Staying healthy with a high-level injury


Some of our staff members exercising and staying active

For many people, maintaining a healthy lifestyle is a key part of our daily lives. When someone sustains a spinal cord injury, they often develop new ways of healthy living. We spoke to some of our staff members, Luke, Andy, Ella and Chris, who all have a high level spinal cord injury and limited arm and hand function. They shared their tips and experiences around what they do to stay healthy and active that may or may not be useful for you.

Simple techniques and exercises

  • “I can’t lift my fingers towards my shoulders so I use a tenodesis grip where I flex my wrist up to make my fingers close. This means I can grasp and release objects without having to consciously move my fingers. I also do a lot of things two-handed.”
  • “I make sure that my hands are kept in a way that I can straighten my fingers if I need to. When my hands are at rest, my fingers curl. I make sure I stretch them out on my lap or on the table. I avoid them locking into fists by applying gentle pressure on the back of my knuckles and fingers. Though I don’t want to do it too much or else I’ll lose my grip.”
  • “If you’ve got the mobility to move your arms or shoulders, do what you can. Don’t be embarrassed to flail your arms about as it gets your heart rate up – I sometimes do that when my wife is doing her aerobic exercises. It works even if I look like a wally while doing it!”
  • “I’ve got an exercise machine at home that I use. I’ve tried a few things over the years but if I need assistance using them or getting set up on them, it puts me off doing it. I don’t need any help with the machine that I’ve got and I can just go up to it and start using it.”
  • “When I’m watching TV or not actually using my hands, I’ll put them on my knees and close them into a fist just for that dexterity. I’ve tried to get into that habit so that it becomes second nature.”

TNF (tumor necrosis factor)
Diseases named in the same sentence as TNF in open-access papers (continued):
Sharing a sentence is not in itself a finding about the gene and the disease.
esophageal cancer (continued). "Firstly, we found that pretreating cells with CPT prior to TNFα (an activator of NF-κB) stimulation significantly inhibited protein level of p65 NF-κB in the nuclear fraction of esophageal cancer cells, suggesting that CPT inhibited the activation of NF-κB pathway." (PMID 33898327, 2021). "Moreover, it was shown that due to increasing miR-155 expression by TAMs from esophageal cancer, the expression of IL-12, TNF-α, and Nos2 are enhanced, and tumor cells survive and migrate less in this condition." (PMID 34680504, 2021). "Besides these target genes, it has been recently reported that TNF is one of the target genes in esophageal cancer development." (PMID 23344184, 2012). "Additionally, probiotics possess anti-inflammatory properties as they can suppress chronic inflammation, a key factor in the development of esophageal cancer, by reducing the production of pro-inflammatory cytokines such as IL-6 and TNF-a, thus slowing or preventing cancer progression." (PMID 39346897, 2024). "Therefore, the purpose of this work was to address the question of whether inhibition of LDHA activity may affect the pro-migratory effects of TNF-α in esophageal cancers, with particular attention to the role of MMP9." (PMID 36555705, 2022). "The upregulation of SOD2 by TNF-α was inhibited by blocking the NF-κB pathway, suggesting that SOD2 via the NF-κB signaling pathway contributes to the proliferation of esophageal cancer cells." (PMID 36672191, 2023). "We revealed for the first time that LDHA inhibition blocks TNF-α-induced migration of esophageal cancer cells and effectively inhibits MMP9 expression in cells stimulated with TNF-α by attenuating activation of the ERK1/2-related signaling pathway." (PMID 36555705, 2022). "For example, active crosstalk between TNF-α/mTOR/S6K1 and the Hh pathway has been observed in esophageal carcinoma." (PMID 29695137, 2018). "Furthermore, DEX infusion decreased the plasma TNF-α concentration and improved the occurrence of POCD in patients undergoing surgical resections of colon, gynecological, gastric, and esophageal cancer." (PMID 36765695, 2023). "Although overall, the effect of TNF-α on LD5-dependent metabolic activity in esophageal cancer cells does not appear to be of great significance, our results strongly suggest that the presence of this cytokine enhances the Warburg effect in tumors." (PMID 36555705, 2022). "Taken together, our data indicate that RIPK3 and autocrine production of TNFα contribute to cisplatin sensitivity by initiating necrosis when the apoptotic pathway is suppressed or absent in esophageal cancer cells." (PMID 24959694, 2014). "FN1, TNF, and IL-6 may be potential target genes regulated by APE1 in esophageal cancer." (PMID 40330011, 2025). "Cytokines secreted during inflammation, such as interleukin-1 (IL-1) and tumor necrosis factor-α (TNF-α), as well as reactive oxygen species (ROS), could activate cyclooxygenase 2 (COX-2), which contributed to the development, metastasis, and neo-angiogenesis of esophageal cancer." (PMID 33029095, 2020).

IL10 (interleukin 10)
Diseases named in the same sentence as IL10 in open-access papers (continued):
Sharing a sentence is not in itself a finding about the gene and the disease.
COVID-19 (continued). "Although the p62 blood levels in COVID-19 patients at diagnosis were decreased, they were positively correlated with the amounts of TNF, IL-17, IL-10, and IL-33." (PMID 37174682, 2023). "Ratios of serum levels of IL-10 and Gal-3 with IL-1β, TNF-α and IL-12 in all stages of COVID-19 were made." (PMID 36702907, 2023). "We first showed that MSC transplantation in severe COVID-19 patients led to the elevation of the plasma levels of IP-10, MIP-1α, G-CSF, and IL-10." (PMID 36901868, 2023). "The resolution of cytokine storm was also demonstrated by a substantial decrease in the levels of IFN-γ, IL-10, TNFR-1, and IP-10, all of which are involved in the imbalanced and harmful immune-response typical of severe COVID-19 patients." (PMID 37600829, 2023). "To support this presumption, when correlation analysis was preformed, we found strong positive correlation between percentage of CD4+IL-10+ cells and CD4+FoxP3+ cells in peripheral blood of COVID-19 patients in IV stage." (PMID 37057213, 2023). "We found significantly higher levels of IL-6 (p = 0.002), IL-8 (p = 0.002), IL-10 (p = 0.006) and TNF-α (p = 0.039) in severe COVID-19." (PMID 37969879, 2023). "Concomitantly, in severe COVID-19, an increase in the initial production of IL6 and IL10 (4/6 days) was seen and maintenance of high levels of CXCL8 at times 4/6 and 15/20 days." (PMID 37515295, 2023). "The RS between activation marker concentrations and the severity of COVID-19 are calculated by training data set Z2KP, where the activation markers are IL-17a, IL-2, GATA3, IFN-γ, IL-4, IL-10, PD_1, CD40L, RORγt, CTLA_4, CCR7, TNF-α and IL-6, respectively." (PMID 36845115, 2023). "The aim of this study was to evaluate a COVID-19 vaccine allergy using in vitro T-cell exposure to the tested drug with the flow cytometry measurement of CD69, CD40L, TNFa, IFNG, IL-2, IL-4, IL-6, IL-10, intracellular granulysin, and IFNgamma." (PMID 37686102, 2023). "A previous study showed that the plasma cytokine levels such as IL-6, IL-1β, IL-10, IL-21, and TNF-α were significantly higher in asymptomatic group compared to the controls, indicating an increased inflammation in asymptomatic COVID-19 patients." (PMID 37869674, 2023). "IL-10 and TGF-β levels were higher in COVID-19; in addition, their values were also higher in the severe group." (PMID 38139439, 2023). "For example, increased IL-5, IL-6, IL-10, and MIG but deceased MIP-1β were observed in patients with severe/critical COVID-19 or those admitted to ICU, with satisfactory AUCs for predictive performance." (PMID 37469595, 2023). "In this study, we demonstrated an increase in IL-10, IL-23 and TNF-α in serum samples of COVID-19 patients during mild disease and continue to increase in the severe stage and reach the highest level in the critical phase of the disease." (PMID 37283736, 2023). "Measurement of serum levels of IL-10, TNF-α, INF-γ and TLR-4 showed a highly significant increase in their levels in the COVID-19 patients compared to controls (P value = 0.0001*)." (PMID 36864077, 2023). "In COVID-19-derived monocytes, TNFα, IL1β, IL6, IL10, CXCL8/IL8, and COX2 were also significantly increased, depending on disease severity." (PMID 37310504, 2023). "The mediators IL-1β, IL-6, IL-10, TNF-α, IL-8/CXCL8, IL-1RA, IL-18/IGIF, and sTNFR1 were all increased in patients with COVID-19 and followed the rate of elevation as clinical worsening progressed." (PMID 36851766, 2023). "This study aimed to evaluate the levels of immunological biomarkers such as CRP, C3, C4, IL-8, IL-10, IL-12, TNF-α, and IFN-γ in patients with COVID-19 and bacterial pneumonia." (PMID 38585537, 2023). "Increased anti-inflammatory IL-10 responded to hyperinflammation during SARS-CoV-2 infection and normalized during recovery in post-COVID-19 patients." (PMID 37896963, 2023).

• “I’ve always been encouraged to lift myself in my chair because of pressure points. It helps with when I have to lift my body weight in transfers so I do it a lot when I’m watching TV.”
  • “I often use resistance bands – loop the ends or find ones with handles. They are great for exercising upper limbs and can be used in a variety of ways. Or combining gripping aids like active hands with wrist weights can get the blood pumping. I’d recommend high quality resistance bands that won’t snap easily.”
Chris and his family taking a walk near their home

Chris and his family taking a walk near their home

Getting out and about

  • “I’ve started playing wheelchair rugby which is great exercise. I’ve also got a dog and take him out two or three times a day which keeps me quite fit.”
  • “I realise now that I can’t eat as much as I did before. I put on quite a bit of weight when I first left the hospital. I think that’s partly to do with the fact that I was quite sporty and active before my injury so I thought I could eat the same amount that I was used to eating. I now try to control how many calories I have.”
  • “A lot of people with limited hand function get into hand cycling. The hand bike was the first thing that got me to shift the pounds when I left the hospital. When I started, I couldn’t go 10 metres without having to stop because my shoulders ached so much. By the end, I completed a half marathon for Back Up in 2004!”
  • “I’ve become more confident in how far I can push my chair since getting my puppy. I’ll always go with someone as he’s a bit of a handful. Before, I might have asked for a bit of help but now, the distance I can push alone has just got further.”
  • “Fingerless pushing gloves are really useful for people with a high level injury. They’re easier to put on and off, increases your grip on the push rims and add some padding and protection for your hands.”

Staying motivated

  • “A little is better than nothing. It’s not the same as it was before but I look at it as a new challenge.”
  • “I think it’s great to find exercises and activities that will keep you happy, active and that you can sustain. The more you do it, the easier it gets.”
  • “It’s important to stay healthy because it can have adverse knock-on effects further down the line.”
  • “Everyone wants more than what they’ve got, it’s true of most things in life. But with your spinal cord injury, it helps to focus on what you’ve got and what you can do. That’s not to say don’t challenge yourself. Just make sure you’ve got bitesize goals and work towards achieving them.”
  • “Find something that interests you, that drives you and makes you want to get up and out of bed in the morning.”

If you have questions about any of the issues raised in this piece, please contact our outreach team at or call us on 020 8875 1805. You can also visit our support for you section to find out more about the services we offer and how we can help.